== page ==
The reverse of the Nova Constellatio patterns display an olive wreath containing the abbreviation U · S (with no stop after the S) and the denomination below. Around the design is the legend LIBERTAS · JUSTITIA (Liberty · Justice) with the date 1783 below. On the edge of the coins is a twin olive leaf design, except on the copper five unit and one example of the silver 100 unit cent, which have plain edges.
The use of the abbreviation US is somewhat unusual although USA (with the letters overlapping) is found on buttons worn by Continental soldiers. Interestingly, the U.S. abbreviation, consisting of overlapping floriate vine stem letters, is found on the other side of Brigadier General Casimir Pulaski's standard. Although his standard combined the Eye of Providence and the U.S. abbreviation it is unlikely Morris (or his engravers) would have actually seen the general's standard. More likely they both simply appropriated commonly known symbols.
Nuxoll comments on the legend Liberty · Justice. She states there are few examples linking the two concepts together in colonial times, although they do appear separately. For example, Justice is on the $65 Continental Currency of January 14, 1779 and on the private IMMUNE COLUMBIA patters of ca. 1785, while Liberty frequently appears on coins and currency. Nuxoll does not seem to have considered the Arms of the State of New York which has personifications of Justice and Liberty flanking the central image as is found on several EXCELSIOR patterns dated 1787 (some of which are attributed to Machin's Mills while others are by Brasher and Bailey). It may not have been until the late Nineteenth century that the phrase was added to the Pledge of Allegiance, but it does seem the concepts had been linked in Revolutionary and Confederation era America (at least in New York) and would not seem out of place on Morris's coinage.
Until 1974 most numismatists used the word order NOVA CONSTELLATIO as the name for the Morris pattern coins. In that year Walter Breen wrote an article in The Colonial Newsletter suggesting the reverse word order as it was closer to Classical Latin. In Latin either word order is appropriate, the adjective can come before or after the noun. The question becomes did the engraver intend to use a Neo Latin word order (a straight Latin translation of the English new constellation) or a more Classical Latin restructuring of the phrase. Neo Latin refers to Latin from the modern era. Frequently, Latinized American place names are English phrases translated into Latin (that is, Neo Latin) and therefore follow the English word order as Nova Eborac (New York), while older terms as Ursa Minor (the constellation known as the Little Bear) use the more Classical word order.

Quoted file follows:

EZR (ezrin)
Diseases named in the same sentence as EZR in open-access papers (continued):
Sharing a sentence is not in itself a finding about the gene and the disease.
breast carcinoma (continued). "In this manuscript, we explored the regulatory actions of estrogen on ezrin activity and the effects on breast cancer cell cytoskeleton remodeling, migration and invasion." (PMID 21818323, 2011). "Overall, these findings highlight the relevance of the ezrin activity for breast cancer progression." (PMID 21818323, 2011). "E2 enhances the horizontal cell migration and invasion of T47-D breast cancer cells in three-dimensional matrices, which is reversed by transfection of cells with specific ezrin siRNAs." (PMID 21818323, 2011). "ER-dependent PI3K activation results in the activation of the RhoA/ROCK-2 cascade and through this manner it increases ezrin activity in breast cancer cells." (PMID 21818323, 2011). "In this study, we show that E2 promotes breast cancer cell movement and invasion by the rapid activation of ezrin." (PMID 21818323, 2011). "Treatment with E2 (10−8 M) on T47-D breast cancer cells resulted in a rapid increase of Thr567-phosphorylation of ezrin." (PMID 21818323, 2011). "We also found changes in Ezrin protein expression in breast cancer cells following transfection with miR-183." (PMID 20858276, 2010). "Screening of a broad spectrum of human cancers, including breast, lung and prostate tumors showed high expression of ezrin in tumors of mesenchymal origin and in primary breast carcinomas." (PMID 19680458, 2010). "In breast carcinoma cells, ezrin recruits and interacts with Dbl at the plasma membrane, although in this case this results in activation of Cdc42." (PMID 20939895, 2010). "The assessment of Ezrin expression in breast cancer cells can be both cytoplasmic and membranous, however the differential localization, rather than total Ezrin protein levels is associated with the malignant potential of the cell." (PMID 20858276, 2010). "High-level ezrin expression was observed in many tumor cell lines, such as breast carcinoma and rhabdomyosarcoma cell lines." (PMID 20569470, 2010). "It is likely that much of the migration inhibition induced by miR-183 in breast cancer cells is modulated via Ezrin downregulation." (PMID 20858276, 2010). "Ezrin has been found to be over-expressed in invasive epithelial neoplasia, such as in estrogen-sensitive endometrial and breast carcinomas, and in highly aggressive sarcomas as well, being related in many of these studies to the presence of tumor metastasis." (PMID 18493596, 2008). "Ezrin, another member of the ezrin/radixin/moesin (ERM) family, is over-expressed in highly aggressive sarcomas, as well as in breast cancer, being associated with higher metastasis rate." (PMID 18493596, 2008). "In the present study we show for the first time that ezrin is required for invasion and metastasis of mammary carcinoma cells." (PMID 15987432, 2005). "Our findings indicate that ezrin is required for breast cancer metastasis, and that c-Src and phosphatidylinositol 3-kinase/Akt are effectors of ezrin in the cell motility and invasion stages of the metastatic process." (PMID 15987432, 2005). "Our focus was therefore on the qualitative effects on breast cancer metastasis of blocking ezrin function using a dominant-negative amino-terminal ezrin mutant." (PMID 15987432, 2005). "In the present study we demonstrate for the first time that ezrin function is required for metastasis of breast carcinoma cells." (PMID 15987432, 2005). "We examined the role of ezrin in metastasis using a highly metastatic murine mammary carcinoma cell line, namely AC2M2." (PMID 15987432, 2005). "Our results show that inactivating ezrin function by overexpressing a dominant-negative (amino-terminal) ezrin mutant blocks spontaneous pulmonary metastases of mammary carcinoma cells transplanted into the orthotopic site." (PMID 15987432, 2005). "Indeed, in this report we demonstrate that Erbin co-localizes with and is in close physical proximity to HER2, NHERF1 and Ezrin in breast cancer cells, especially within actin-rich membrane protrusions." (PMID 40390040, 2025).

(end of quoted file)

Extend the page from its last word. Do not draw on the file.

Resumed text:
The only contemporary use of the legend "New Constellation" in relation to the pattern coins is from the journal of Samuel Curwen. Curwen was a good Latinist and only saw a five unit copper but referred to the legend as NOVA CONSTELLATIO. Eric Newman has come back to this point recently to argue the NOVA CONSTELLATIO word order is the only possible order based on the spacing of the legend on the coins.The legends appear on the coins in a circular fashion near the rim but can be transcribed in a linear form as follows:
The legends are as follows:
1000 unit: NOVA CONSTELLATIO [six petal rosette]
500 unit: NOVA · CONSTELLATIO [trefoil design]
100 unit: NOVA CONSTELLATIO ·
5 unit: NOVA · CONSTELLATIO [trefoil design]
Newman's suggestion of NOVA CONSTELLATIO is certainly evident for the 1000, 500 and 100 unit silver coins. On the 500 and 100 unit coins there is little space between the end of NOVA and the start of CONSTELLATIO, while there is much more space and a design after CONSTELLATIO. It would be impossible to read the legend in any other order on these two denominations. On the 1000 unit coin the two words are further apart but the placement of the rosette confirms the NOVA CONSTELLATIO word order. On the five unit copper the situation is slightly more problematic. There is some space between the two words (although not as much as on the 1000 unit mark); but there is also a stop after NOVA as well as a design after CONSTELLATIO. As this stop also appears on the 500 unit coin, where it is clear it cannot represent the termination of the legend, it must be taken as a decoration only. Further, the spacing between the NOVA and CONSTELLATIO is shorter that the space following CONSTELLATIO. Clearly this coin was meant to conform to the others in the series and presents no real problem when viewed with the other denominations. Indeed, this was the only denomination seen by Curwen, who without difficulty described the legend as NOVA CONSTELLATIO. From all indiciations it appears the proper designation for these coins is NOVA CONSTELLATIO.
A series of coppers produced in Birmingham a few years later with designs based on these patterns are more problematic. At least two independent contemporary records refer to the legend on the coppers as CONSTELLATIO NOVA. Both the word order of the legend and the orientation of the obverse design of the Eye of Providence presented problems to contemporaries. In fact, the only recorded contemporary reference to the copper as a NOVA CONSTELLATIO illustrates the coin upside down! As to the coin itself, the position of the phrase on the coppers is not conclusive. The intent of the engraver (if he indeed had a specific word order in mind) is not fully clear. For more see the section on the CONSTELLATIO NOVA Coppers. However, whatever the word order for the coppers, it is certain the Morris patters were intended to have the NOVA CONSTELLATIO word order.